Strong winds carry smoke over to the nearby Capitol City of Havana, arousing curiosity. As the streets grow darker and emptier from the carbonaceous matter in the air, the caves of Bellamar in Matanzas start to fill with different variations of Claria fish. The trickling stream that runs the length of the cave system becomes a perfect haven for them.

In Montemar National Park, the biggest area of swampland that is usually filled with many rare types of wildlife shows no signs of life and neither does the nearby Crocodile farm. Even the soft, incessant buzzing of bloodthirsty mosquitoes has stopped.

Trudging up the low, gradual base of a mountain, through a series of rising peaks and intervening valleys, the small group of mysterious civilians and military enforcers make their way to an outpost where others are supervising everything via radio. The red, white and blue flag of Cuba hangs as a symbol of a disembodied voice while little clumps of families and solitary people wander in at different speeds from various directions.


Carlos wipes his eyes, remembering the family he has lost. The flood of death is so thick he can’t stay in his home. He chokes on his pain as they ride toward the base. His long time friend is sitting next to him, his brow knitted with worry.

Escobar motions him over as the jeep leads the foot soldiers up the grade, a mountain blocking half the moon, waiting. Carlos leans in, strains to listen over the rumble of the motor as the incline becomes harsh.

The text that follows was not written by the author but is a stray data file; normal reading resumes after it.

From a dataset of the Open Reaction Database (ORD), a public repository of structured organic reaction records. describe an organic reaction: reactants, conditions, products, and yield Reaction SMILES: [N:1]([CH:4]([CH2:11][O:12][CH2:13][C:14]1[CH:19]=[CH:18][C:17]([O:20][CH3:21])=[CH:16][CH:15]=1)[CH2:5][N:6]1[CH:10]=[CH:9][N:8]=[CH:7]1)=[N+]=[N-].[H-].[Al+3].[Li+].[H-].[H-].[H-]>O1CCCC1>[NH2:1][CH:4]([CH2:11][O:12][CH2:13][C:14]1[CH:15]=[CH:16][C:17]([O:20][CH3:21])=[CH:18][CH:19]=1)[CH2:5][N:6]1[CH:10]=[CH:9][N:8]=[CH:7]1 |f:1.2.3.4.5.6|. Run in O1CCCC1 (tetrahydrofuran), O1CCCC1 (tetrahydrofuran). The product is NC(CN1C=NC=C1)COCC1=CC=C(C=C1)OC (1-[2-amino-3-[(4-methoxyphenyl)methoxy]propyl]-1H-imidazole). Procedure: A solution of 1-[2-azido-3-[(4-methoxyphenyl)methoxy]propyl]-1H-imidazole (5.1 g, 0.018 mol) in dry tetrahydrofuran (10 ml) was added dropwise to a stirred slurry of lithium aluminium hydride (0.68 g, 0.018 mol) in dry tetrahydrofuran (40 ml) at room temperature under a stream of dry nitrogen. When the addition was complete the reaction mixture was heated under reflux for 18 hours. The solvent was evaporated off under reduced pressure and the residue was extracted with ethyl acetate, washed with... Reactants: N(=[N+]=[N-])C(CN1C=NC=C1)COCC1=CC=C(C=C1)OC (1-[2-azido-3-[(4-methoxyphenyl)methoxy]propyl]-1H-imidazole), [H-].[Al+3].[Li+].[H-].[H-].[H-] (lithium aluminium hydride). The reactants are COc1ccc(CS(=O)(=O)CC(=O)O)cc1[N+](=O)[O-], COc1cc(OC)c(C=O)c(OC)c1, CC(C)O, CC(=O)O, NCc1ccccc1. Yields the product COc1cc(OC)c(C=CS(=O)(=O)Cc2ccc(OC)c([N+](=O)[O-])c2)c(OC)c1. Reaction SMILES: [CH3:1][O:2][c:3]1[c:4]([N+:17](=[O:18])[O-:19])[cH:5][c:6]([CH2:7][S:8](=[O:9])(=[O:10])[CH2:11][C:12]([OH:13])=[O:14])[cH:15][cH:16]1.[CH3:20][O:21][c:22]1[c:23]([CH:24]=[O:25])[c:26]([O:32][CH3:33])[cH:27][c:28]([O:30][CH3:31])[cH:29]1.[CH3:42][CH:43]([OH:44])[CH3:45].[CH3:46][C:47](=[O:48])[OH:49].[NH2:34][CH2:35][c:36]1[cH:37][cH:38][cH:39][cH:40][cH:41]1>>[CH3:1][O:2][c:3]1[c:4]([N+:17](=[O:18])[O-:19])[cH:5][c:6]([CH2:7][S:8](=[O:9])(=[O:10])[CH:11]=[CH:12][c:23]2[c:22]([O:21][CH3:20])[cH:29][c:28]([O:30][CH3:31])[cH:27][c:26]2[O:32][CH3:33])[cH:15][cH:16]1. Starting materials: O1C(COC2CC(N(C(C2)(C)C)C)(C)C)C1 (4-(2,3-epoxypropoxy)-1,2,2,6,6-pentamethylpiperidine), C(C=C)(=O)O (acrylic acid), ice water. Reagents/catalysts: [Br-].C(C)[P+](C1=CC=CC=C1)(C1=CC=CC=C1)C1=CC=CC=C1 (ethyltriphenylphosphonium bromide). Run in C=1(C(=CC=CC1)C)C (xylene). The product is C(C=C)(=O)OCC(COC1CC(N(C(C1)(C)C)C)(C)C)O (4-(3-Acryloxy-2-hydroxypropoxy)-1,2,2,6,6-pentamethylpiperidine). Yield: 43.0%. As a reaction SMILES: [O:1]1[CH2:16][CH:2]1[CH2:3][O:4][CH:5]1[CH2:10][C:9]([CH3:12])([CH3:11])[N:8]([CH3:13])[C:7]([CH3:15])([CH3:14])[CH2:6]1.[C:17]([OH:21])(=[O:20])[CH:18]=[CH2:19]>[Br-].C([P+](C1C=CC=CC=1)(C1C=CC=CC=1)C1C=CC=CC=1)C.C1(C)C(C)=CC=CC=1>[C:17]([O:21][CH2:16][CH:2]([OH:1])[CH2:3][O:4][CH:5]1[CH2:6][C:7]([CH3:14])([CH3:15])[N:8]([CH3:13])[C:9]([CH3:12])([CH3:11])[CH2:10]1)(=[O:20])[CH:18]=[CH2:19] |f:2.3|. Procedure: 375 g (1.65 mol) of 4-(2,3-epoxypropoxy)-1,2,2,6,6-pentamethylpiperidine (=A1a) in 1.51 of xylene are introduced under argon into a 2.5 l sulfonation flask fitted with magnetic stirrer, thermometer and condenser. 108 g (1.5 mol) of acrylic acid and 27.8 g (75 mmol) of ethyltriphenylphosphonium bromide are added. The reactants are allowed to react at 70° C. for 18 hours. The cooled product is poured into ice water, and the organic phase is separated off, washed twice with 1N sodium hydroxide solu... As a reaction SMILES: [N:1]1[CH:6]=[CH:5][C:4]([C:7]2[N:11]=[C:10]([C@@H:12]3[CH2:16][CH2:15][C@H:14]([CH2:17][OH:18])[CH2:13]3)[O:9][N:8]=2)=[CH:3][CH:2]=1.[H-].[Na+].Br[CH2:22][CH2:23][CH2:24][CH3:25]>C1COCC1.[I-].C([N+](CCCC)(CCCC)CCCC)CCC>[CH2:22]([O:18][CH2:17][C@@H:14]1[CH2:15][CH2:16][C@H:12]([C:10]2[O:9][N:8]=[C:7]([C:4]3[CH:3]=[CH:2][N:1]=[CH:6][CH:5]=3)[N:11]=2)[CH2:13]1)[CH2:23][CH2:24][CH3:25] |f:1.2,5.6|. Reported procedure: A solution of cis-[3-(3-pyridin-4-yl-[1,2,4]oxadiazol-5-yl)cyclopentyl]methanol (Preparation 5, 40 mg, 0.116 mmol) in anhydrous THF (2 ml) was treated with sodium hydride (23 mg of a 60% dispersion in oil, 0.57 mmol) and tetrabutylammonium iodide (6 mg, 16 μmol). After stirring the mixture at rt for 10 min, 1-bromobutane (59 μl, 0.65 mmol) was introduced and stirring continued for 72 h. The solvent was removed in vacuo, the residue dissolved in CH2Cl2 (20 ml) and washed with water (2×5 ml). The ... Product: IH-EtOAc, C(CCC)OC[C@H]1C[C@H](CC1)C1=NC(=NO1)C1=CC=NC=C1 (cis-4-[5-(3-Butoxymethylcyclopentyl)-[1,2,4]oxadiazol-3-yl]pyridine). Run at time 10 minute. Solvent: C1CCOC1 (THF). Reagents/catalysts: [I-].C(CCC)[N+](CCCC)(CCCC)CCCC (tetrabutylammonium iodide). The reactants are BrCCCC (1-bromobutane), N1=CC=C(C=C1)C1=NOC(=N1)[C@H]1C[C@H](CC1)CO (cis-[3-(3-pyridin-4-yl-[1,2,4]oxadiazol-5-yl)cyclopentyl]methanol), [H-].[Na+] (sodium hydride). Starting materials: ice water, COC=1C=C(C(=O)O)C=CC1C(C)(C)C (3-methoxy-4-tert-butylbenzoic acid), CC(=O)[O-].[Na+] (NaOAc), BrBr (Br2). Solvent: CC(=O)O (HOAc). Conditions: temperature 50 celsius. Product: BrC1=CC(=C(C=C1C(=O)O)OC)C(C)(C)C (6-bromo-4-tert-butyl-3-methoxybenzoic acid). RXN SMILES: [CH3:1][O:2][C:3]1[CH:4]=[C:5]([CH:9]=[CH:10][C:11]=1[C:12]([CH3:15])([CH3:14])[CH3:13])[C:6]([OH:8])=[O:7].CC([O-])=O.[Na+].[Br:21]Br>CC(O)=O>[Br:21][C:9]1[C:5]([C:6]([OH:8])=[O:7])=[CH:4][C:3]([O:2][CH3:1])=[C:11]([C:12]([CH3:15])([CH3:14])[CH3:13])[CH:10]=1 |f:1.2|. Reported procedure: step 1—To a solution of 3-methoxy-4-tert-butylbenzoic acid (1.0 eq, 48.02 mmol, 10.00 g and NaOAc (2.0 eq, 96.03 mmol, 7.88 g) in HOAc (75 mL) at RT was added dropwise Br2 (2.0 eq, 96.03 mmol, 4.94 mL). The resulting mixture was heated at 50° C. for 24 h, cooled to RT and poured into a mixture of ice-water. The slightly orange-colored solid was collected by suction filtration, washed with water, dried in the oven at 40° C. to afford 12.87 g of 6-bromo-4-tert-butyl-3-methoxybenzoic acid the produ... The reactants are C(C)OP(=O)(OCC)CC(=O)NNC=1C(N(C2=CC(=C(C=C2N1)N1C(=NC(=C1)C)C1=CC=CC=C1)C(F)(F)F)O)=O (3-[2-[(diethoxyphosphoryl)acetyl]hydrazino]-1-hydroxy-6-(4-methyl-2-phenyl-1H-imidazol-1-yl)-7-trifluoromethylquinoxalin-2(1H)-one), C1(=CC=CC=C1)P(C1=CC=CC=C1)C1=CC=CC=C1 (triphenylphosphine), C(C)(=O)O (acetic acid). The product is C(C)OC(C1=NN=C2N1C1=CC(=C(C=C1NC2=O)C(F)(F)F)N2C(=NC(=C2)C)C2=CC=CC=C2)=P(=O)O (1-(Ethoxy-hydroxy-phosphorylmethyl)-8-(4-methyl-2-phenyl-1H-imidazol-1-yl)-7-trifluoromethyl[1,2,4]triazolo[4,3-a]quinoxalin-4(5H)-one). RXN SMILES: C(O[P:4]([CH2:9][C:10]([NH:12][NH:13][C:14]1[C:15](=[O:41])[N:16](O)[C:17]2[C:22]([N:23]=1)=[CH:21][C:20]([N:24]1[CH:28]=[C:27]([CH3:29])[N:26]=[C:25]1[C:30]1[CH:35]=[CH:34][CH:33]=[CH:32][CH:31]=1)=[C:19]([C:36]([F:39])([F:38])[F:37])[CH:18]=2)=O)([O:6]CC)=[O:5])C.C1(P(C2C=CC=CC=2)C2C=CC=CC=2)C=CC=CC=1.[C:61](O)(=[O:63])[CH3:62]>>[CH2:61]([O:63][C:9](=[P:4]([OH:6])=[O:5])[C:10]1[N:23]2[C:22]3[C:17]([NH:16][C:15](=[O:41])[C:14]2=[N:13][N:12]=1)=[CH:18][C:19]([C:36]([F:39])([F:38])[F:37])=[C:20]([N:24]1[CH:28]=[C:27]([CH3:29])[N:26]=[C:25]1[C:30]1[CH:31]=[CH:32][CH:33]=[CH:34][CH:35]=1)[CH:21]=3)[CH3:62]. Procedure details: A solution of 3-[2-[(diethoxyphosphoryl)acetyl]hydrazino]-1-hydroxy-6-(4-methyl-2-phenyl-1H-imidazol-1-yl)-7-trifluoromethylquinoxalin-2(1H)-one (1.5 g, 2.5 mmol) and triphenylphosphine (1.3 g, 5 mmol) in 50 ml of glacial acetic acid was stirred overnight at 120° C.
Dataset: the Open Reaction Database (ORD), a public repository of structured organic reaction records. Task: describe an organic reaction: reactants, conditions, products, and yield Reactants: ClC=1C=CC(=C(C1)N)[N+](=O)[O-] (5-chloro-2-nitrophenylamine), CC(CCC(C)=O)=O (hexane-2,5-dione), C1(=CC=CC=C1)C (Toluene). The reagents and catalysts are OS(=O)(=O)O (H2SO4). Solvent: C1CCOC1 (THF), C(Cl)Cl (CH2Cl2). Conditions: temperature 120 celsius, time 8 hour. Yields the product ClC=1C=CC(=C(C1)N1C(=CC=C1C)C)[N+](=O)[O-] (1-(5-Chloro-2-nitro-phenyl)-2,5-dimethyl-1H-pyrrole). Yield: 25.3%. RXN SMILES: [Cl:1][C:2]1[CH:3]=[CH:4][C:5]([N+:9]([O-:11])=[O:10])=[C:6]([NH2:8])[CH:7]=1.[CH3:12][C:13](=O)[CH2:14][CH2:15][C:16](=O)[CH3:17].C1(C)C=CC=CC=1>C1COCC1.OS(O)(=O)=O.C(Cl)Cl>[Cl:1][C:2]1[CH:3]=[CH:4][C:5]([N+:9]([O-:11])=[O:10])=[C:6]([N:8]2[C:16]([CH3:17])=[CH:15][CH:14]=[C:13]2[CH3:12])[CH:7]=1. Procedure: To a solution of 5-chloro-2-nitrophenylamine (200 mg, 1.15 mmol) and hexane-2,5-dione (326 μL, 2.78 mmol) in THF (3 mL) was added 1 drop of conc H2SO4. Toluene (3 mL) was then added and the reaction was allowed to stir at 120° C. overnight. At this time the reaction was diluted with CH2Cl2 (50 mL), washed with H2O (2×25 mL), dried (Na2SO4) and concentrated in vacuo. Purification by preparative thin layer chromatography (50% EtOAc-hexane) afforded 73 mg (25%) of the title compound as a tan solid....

“You’re thinking of your family, yes?”

Carlos can still hear his wife’s cries -- her ghost.

“My family is dead. No, I don’t think of them. What could I do?” He lies with a straight face.

Escobar raises a thick black eyebrow and waits; his teeth a flash of white as a flare lights the sky.

Carlos continues, “I fear for them. The blood. They are gone.”

“But you never saw their bodies. You don’t know. They could still be out there.” His voice, even loud, is soft in tone. He pats Carlos’s knee and slows the jeep as the mouth of the cavern yawns before them.

Two armed guards stand in the towers on either side of the entrance out of the Claria’s reach. Escobar stops the vehicle and climbs out, the soldiers far behind them.

“I don’t know why they waste their time with those things,” he says, pointing at the towers. “The stupid fish don’t travel this far inland.”

There is a strange sense of silence, painful and scary.

“This is a shame, but yet it must be done.” Carlos sighs, his hands tremble. He gives the order and signals; the guards raise their rifles.

“What is this?” Escobar frowns.

“You killed my family! And many more.”

“I did no such thing. I strived to make this a better place for everyone. Abundant in its richness, beautiful in--”

“You created the chemicals. You drove the Claria insane with bloodlust. You and Castro used our own people as guinea pigs for testing biological warfare and weapons of mass destruction to use against the United States! I’ve forgiven you for so much already. For so much!”